The new 2012 standard audio system is an AM/FM stereo with a single CD player and Bluetooth phone and audio connectivity, iPod control, USB and auxiliary jack as standard, and six speakers. Subaru Outbacks with that system are pre-wired for Sirius XM satellite radio, which can be installed by the dealer. The higher-end audio, optional on the Premium models and standard on the Limited, is a Harmon/Kardon system with a 4.3-inch LCD display, standard XM satellite and HD radio, and nine speakers including a sub-woofer.
2012 Subaru Outback
The 2012 Subaru Outback looks brawnier and SUV-like just as crossovers are starting to get sleeker; the exterior design is a little exaggerated, but the interior styling should wear well.
Entirely redesigned two years ago, the 2012 Subaru Outback sports what the company calls "SUV details"--including thick rear roof pillars, chunkier rear side windows, and exaggerated front and rear wheel arches. That makes it look less like a station wagon and more like a crossover, which will please some buyers, and make others sigh for the more graceful previous model.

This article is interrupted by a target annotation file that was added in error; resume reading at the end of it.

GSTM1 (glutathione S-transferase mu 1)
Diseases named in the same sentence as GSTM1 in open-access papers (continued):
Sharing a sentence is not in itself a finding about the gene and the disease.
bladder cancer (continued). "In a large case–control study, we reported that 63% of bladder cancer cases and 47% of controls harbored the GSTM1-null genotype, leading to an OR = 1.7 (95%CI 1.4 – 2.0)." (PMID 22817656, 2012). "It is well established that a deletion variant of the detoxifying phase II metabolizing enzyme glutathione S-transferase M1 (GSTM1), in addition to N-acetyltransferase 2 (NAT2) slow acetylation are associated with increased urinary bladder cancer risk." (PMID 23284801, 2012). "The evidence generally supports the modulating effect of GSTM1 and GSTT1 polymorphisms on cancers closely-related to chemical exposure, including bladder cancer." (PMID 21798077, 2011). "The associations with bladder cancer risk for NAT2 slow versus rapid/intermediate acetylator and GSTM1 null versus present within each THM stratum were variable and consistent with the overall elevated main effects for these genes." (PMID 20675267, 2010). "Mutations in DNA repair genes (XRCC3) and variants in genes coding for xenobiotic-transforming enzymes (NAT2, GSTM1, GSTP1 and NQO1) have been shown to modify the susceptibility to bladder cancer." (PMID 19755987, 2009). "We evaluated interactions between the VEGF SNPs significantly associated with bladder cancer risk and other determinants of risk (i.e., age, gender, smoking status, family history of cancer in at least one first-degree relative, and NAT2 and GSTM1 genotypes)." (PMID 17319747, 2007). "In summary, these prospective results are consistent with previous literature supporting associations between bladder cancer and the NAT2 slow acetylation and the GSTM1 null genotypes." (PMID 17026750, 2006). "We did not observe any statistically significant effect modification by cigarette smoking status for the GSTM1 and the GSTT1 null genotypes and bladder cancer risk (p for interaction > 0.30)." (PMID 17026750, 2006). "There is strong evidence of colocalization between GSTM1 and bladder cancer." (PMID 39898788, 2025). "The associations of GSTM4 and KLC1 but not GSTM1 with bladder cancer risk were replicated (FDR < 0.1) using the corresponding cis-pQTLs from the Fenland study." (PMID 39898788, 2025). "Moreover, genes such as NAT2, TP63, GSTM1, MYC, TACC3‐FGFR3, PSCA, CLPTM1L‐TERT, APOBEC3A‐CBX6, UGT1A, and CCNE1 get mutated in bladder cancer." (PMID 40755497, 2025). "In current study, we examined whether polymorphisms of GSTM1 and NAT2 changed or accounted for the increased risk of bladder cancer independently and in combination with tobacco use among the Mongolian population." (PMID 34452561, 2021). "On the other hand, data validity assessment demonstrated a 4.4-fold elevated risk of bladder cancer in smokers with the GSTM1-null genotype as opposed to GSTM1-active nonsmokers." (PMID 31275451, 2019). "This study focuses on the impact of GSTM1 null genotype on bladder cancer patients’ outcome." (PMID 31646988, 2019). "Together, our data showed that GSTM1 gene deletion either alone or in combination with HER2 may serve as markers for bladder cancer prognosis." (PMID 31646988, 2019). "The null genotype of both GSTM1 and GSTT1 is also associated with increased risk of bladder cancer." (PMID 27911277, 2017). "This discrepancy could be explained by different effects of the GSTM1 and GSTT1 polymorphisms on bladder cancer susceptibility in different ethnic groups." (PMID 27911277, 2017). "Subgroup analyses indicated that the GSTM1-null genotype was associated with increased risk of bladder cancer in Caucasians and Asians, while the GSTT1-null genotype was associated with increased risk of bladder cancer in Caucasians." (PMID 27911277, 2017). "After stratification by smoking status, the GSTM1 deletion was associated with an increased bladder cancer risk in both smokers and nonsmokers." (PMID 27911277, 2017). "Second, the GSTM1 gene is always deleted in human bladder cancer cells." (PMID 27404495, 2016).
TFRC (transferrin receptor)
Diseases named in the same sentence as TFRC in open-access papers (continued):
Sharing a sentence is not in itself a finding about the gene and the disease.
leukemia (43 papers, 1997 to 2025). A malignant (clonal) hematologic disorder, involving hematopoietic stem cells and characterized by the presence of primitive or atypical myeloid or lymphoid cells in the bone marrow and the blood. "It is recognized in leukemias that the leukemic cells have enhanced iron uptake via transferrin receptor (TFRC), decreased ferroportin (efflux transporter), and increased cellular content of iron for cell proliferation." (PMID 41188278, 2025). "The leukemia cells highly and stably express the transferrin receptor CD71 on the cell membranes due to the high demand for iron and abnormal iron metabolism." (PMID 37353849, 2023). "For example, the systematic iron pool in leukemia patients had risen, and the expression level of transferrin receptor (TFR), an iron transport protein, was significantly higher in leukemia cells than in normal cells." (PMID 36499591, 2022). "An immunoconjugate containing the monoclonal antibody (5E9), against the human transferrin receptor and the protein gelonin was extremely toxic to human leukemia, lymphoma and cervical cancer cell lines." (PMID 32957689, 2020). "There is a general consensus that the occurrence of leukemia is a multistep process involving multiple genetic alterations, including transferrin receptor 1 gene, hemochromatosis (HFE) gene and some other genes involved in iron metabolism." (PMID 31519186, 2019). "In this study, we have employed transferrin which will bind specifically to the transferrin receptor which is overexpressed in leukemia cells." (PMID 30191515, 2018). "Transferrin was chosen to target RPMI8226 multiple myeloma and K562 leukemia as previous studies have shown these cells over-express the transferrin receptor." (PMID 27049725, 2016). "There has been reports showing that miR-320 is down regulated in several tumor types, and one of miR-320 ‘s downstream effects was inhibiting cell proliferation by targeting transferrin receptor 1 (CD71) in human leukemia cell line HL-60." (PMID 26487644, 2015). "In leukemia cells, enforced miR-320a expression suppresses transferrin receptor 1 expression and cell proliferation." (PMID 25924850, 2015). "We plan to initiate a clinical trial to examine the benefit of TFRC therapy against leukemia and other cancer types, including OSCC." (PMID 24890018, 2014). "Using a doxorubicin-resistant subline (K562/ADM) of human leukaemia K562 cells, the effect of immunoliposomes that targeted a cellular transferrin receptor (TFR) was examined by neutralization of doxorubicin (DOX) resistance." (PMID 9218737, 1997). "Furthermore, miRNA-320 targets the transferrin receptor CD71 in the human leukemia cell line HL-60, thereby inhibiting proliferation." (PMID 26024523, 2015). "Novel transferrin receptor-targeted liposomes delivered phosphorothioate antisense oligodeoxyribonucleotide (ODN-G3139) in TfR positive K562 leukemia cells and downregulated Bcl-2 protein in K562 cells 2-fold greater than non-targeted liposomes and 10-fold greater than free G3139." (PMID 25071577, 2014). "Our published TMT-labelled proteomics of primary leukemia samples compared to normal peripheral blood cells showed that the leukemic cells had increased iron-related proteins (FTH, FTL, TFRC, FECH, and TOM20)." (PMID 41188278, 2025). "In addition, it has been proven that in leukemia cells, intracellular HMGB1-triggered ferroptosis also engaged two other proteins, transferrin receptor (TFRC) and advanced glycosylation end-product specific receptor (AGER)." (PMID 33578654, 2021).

The latest Outback is much taller and 2 inches wider than the last model, but while the wheelbase has grown almost 3 inches, overall length hasn't. Its 8.7 inches of ground clearance beat every other rival, even the brawny Jeep Grand Cherokee, making it a deft and practical vehicle for everything from muddy country lanes to deep snow.
The front end is probably the least coherent part of the Outback's design. It has very large headlights sweeping well back into the fenders, but the number of accent lines, shapes, and elements contributes to visual cacophony. If Subaru's usual product cycle holds true, by the way, the grille and front fascia are likely to be mildly restyled for 2013. Although the Outback remains a wagon version of the Legacy sedan, the plainer Legacy wagon is no longer offered, so the sum of all those "SUV details" adds up to a vehicle that looks just slightly like a steroidal cartoon of itself.